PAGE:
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Keys to Garnering Public Support with Outreach Materials: The Kansas City Region

http://youtu.be/Hy9RYQzWEI4

Exciting, engaging, motivating, and heartfelt:  The keys to garnering public support for Green Infrastructure 

Garnering support from the public and affected stakeholders when planning and implementing a green infrastructure project is often the key to the success of such a project.  Therefore, engaging and effective outreach materials are crucial.  The Kansas City Region’s MetroGreen and Natural Resources Inventory projects provide good examples of materials used to outreach to both the general public and stakeholders.   Furthermore, the involvement and oversight of the Mid-America Regional Council (MARC), which is a non-profit association of city and county governments and a metropolitan planning organization, promotes regional cooperation and helps the bi-state Kansas City region to develop innovative solutions for their Green Infrastructure and MetroGreen projects.  Organizations such as this go a long way to increasing involvement by stakeholders and the general public.

Several publications describing the Kansas City Region’s Green Infrastructure projects were produced by different groups.  In 2005 MARC produced a short 3-page document entitled “Kansas City Region – Green Infrastructure:  Designing with Nature” which clearly and succinctly provides the reader with an overview of the need for green infrastructure and some ways that it could be implemented.   This document is well suited for those with limited time wanting to understand the big picture without the need to know all the details.  MARC also produced a document entitled “On the Map: Conservation Planning for the Kansas City Region.”  Again, this well-written, easy to understand document quickly engages the reader while providing just the right amount of detail, pictures, figures and maps so that the lay person can truly understand and envision what green infrastructure is and how it can be implemented in their neighborhood, community, and region.  Similarly the Conservation Fund (2009) provided a case study of the Kansas City Green Infrastructure project that went a step further by describing how GI principles could be applied and clearly articulated the benefits and challenges.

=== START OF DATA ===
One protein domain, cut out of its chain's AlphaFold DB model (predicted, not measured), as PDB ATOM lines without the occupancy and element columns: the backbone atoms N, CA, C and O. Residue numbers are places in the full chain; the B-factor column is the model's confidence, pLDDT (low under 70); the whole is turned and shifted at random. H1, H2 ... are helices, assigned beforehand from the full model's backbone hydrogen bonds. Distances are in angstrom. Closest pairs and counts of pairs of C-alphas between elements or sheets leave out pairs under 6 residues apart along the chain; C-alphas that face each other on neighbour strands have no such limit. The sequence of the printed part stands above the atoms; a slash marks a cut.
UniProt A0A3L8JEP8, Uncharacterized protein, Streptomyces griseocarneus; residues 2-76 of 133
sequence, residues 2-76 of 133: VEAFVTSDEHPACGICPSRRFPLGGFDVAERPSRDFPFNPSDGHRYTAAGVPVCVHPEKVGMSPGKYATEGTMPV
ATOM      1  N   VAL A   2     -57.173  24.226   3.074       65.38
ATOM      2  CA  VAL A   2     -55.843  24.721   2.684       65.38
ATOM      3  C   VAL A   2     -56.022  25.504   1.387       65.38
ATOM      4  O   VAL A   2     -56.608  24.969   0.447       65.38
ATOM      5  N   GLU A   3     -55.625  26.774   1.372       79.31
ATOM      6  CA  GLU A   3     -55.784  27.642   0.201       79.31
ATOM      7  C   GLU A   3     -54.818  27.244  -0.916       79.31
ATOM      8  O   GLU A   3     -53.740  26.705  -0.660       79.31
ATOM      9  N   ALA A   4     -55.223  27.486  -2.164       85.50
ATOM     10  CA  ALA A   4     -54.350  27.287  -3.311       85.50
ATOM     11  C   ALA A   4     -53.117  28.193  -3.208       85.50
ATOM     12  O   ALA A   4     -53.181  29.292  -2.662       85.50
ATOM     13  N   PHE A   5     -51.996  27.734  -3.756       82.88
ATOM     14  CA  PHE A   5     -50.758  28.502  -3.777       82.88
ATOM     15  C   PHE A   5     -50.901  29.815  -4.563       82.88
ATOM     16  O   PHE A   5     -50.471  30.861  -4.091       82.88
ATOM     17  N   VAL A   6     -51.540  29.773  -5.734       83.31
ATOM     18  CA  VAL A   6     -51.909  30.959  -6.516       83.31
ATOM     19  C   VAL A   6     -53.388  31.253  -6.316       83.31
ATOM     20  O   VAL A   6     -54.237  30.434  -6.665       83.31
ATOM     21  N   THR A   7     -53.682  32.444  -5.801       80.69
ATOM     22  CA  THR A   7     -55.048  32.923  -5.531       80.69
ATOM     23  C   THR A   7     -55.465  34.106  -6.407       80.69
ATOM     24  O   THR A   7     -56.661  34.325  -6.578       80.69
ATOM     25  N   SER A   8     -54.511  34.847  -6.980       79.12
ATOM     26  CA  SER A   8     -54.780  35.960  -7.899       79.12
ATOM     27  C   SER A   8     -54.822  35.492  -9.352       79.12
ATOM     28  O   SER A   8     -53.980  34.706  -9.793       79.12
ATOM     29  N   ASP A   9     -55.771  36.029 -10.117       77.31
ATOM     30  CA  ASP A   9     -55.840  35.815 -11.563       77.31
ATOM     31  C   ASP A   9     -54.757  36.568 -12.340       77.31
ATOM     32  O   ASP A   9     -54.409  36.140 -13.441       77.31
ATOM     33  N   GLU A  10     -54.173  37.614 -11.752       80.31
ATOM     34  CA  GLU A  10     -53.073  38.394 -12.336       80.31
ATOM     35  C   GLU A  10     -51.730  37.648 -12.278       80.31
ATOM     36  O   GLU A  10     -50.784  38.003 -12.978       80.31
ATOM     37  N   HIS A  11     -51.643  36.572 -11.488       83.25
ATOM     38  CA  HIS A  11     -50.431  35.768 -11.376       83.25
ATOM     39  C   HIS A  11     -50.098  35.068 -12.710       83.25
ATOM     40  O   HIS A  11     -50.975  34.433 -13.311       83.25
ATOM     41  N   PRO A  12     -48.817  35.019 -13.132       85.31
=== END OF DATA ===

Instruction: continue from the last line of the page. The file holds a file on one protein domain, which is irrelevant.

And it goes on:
Regarding electronic outreach, MARC’s Environmental Programs website has a comprehensive, interesting introductory video (http://www.marc.org/metrogreen/Resources/video.aspx). However, while MARC’s website provides a wealth of information, it is not as visually pleasing or engaging as one would like. It doesn’t entice the viewer to get outside and enjoy all that Kansas City has to offer nor does it provide many concrete ideas of “what you can do” to get involved.  A more personal, heartfelt touch offered by different stakeholders in the community along with inspiring, uplifting music and additional beautiful images would go a long way in helping to propel the reader into action.

Overall, in order to be effective, public outreach efforts looking to increase public support should be clear, concise, easy to understand, inspiring, interesting, exciting, engaging, motivating and heartfelt.

The Conservation Fund.  2009.  “Kansas City Green Infrastructure Case Study.”  Green Infrastructure – Linking Lands for Nature and People.

Mid-American Regional Council.  2005.  “On the Map:  Conservation Planning for the Kansas City Region.”

Mid-American Regional Council.  2005.  “Kansas City Region – Green Infrastructure:  Designing with Nature.”

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